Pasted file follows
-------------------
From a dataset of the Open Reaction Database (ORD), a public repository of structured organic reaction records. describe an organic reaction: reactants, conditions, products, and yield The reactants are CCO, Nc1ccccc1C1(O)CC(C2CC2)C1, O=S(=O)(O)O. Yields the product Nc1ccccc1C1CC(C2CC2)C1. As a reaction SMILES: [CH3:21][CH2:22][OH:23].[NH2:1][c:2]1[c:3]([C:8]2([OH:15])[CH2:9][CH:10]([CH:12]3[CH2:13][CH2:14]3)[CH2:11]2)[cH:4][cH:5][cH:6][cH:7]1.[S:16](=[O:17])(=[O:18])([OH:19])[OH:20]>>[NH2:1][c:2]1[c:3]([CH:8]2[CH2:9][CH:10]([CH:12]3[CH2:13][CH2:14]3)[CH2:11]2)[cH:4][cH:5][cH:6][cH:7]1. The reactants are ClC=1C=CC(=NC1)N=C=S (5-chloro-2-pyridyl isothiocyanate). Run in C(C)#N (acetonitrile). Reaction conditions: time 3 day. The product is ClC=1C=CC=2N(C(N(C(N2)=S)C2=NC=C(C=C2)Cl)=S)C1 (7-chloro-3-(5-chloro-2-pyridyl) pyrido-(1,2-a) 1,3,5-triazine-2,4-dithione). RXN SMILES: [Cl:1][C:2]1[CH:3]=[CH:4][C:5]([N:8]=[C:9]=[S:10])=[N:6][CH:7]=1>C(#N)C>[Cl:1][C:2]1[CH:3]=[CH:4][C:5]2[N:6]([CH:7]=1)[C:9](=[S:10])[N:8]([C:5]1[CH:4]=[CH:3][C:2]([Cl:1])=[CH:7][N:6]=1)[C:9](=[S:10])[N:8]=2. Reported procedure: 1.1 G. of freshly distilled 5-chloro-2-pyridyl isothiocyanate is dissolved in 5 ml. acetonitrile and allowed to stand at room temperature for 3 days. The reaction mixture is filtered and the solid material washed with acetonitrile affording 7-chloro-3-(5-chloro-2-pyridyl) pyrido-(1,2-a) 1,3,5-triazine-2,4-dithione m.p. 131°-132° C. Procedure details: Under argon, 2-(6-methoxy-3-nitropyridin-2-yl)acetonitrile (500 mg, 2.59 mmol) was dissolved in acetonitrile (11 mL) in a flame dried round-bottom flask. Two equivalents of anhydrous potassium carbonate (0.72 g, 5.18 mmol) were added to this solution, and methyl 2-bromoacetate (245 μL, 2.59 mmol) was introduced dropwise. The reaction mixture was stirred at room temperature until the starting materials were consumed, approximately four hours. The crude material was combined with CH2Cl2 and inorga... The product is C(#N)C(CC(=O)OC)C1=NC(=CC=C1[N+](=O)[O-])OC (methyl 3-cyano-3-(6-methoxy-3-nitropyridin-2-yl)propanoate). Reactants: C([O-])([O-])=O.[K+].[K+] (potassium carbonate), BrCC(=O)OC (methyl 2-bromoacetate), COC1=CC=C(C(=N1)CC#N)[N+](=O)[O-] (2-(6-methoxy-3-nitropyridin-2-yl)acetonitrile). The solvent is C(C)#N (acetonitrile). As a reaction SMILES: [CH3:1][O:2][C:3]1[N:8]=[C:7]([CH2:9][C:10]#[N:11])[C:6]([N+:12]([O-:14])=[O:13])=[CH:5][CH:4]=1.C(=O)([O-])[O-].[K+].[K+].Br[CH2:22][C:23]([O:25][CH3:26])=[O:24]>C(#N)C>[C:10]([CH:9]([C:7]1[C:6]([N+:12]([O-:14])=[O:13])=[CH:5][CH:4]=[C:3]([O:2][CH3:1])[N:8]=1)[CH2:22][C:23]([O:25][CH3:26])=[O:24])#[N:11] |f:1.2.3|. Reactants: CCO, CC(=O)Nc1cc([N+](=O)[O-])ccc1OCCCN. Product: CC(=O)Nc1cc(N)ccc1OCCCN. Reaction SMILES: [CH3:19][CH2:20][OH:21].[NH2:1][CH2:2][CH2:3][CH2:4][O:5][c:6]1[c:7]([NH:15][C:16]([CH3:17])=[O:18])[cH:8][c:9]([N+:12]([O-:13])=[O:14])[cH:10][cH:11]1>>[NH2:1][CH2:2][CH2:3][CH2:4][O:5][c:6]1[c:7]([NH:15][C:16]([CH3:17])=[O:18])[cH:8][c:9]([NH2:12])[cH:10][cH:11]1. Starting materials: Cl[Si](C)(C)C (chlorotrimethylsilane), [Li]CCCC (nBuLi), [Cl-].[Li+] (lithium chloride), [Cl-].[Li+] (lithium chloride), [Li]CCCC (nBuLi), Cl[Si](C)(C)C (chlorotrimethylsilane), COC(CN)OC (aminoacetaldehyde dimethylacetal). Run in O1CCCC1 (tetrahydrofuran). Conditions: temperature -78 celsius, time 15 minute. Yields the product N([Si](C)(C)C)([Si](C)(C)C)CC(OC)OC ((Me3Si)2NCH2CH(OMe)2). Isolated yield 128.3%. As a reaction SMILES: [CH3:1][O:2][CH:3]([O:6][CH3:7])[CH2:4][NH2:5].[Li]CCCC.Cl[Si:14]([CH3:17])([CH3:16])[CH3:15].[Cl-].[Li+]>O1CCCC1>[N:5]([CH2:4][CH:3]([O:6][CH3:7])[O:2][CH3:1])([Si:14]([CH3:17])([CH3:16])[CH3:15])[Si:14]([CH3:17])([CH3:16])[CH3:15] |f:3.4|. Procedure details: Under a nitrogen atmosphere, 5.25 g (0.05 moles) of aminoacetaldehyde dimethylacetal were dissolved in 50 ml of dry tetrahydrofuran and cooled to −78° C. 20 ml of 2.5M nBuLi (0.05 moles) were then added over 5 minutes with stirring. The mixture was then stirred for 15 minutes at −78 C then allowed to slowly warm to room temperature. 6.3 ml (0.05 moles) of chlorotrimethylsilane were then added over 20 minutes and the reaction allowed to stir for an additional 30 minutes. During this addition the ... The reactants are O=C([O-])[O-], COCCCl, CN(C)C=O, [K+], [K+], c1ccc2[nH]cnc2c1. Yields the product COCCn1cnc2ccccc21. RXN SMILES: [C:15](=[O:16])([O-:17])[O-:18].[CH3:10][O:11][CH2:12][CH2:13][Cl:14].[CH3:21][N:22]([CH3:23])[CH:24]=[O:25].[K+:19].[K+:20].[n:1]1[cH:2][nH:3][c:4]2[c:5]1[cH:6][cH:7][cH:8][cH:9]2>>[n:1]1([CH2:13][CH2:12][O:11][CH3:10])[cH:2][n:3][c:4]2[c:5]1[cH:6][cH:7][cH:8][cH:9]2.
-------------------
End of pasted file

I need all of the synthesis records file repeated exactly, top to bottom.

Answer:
From a dataset of the Open Reaction Database (ORD), a public repository of structured organic reaction records. describe an organic reaction: reactants, conditions, products, and yield The reactants are CCO, Nc1ccccc1C1(O)CC(C2CC2)C1, O=S(=O)(O)O. Yields the product Nc1ccccc1C1CC(C2CC2)C1. As a reaction SMILES: [CH3:21][CH2:22][OH:23].[NH2:1][c:2]1[c:3]([C:8]2([OH:15])[CH2:9][CH:10]([CH:12]3[CH2:13][CH2:14]3)[CH2:11]2)[cH:4][cH:5][cH:6][cH:7]1.[S:16](=[O:17])(=[O:18])([OH:19])[OH:20]>>[NH2:1][c:2]1[c:3]([CH:8]2[CH2:9][CH:10]([CH:12]3[CH2:13][CH2:14]3)[CH2:11]2)[cH:4][cH:5][cH:6][cH:7]1. The reactants are ClC=1C=CC(=NC1)N=C=S (5-chloro-2-pyridyl isothiocyanate). Run in C(C)#N (acetonitrile). Reaction conditions: time 3 day. The product is ClC=1C=CC=2N(C(N(C(N2)=S)C2=NC=C(C=C2)Cl)=S)C1 (7-chloro-3-(5-chloro-2-pyridyl) pyrido-(1,2-a) 1,3,5-triazine-2,4-dithione). RXN SMILES: [Cl:1][C:2]1[CH:3]=[CH:4][C:5]([N:8]=[C:9]=[S:10])=[N:6][CH:7]=1>C(#N)C>[Cl:1][C:2]1[CH:3]=[CH:4][C:5]2[N:6]([CH:7]=1)[C:9](=[S:10])[N:8]([C:5]1[CH:4]=[CH:3][C:2]([Cl:1])=[CH:7][N:6]=1)[C:9](=[S:10])[N:8]=2. Reported procedure: 1.1 G. of freshly distilled 5-chloro-2-pyridyl isothiocyanate is dissolved in 5 ml. acetonitrile and allowed to stand at room temperature for 3 days. The reaction mixture is filtered and the solid material washed with acetonitrile affording 7-chloro-3-(5-chloro-2-pyridyl) pyrido-(1,2-a) 1,3,5-triazine-2,4-dithione m.p. 131°-132° C. Procedure details: Under argon, 2-(6-methoxy-3-nitropyridin-2-yl)acetonitrile (500 mg, 2.59 mmol) was dissolved in acetonitrile (11 mL) in a flame dried round-bottom flask. Two equivalents of anhydrous potassium carbonate (0.72 g, 5.18 mmol) were added to this solution, and methyl 2-bromoacetate (245 μL, 2.59 mmol) was introduced dropwise. The reaction mixture was stirred at room temperature until the starting materials were consumed, approximately four hours. The crude material was combined with CH2Cl2 and inorga... The product is C(#N)C(CC(=O)OC)C1=NC(=CC=C1[N+](=O)[O-])OC (methyl 3-cyano-3-(6-methoxy-3-nitropyridin-2-yl)propanoate). Reactants: C([O-])([O-])=O.[K+].[K+] (potassium carbonate), BrCC(=O)OC (methyl 2-bromoacetate), COC1=CC=C(C(=N1)CC#N)[N+](=O)[O-] (2-(6-methoxy-3-nitropyridin-2-yl)acetonitrile). The solvent is C(C)#N (acetonitrile). As a reaction SMILES: [CH3:1][O:2][C:3]1[N:8]=[C:7]([CH2:9][C:10]#[N:11])[C:6]([N+:12]([O-:14])=[O:13])=[CH:5][CH:4]=1.C(=O)([O-])[O-].[K+].[K+].Br[CH2:22][C:23]([O:25][CH3:26])=[O:24]>C(#N)C>[C:10]([CH:9]([C:7]1[C:6]([N+:12]([O-:14])=[O:13])=[CH:5][CH:4]=[C:3]([O:2][CH3:1])[N:8]=1)[CH2:22][C:23]([O:25][CH3:26])=[O:24])#[N:11] |f:1.2.3|. Reactants: CCO, CC(=O)Nc1cc([N+](=O)[O-])ccc1OCCCN. Product: CC(=O)Nc1cc(N)ccc1OCCCN. Reaction SMILES: [CH3:19][CH2:20][OH:21].[NH2:1][CH2:2][CH2:3][CH2:4][O:5][c:6]1[c:7]([NH:15][C:16]([CH3:17])=[O:18])[cH:8][c:9]([N+:12]([O-:13])=[O:14])[cH:10][cH:11]1>>[NH2:1][CH2:2][CH2:3][CH2:4][O:5][c:6]1[c:7]([NH:15][C:16]([CH3:17])=[O:18])[cH:8][c:9]([NH2:12])[cH:10][cH:11]1. Starting materials: Cl[Si](C)(C)C (chlorotrimethylsilane), [Li]CCCC (nBuLi), [Cl-].[Li+] (lithium chloride), [Cl-].[Li+] (lithium chloride), [Li]CCCC (nBuLi), Cl[Si](C)(C)C (chlorotrimethylsilane), COC(CN)OC (aminoacetaldehyde dimethylacetal). Run in O1CCCC1 (tetrahydrofuran). Conditions: temperature -78 celsius, time 15 minute. Yields the product N([Si](C)(C)C)([Si](C)(C)C)CC(OC)OC ((Me3Si)2NCH2CH(OMe)2). Isolated yield 128.3%. As a reaction SMILES: [CH3:1][O:2][CH:3]([O:6][CH3:7])[CH2:4][NH2:5].[Li]CCCC.Cl[Si:14]([CH3:17])([CH3:16])[CH3:15].[Cl-].[Li+]>O1CCCC1>[N:5]([CH2:4][CH:3]([O:6][CH3:7])[O:2][CH3:1])([Si:14]([CH3:17])([CH3:16])[CH3:15])[Si:14]([CH3:17])([CH3:16])[CH3:15] |f:3.4|. Procedure details: Under a nitrogen atmosphere, 5.25 g (0.05 moles) of aminoacetaldehyde dimethylacetal were dissolved in 50 ml of dry tetrahydrofuran and cooled to −78° C. 20 ml of 2.5M nBuLi (0.05 moles) were then added over 5 minutes with stirring. The mixture was then stirred for 15 minutes at −78 C then allowed to slowly warm to room temperature. 6.3 ml (0.05 moles) of chlorotrimethylsilane were then added over 20 minutes and the reaction allowed to stir for an additional 30 minutes. During this addition the ... The reactants are O=C([O-])[O-], COCCCl, CN(C)C=O, [K+], [K+], c1ccc2[nH]cnc2c1. Yields the product COCCn1cnc2ccccc21. RXN SMILES: [C:15](=[O:16])([O-:17])[O-:18].[CH3:10][O:11][CH2:12][CH2:13][Cl:14].[CH3:21][N:22]([CH3:23])[CH:24]=[O:25].[K+:19].[K+:20].[n:1]1[cH:2][nH:3][c:4]2[c:5]1[cH:6][cH:7][cH:8][cH:9]2>>[n:1]1([CH2:13][CH2:12][O:11][CH3:10])[cH:2][n:3][c:4]2[c:5]1[cH:6][cH:7][cH:8][cH:9]2.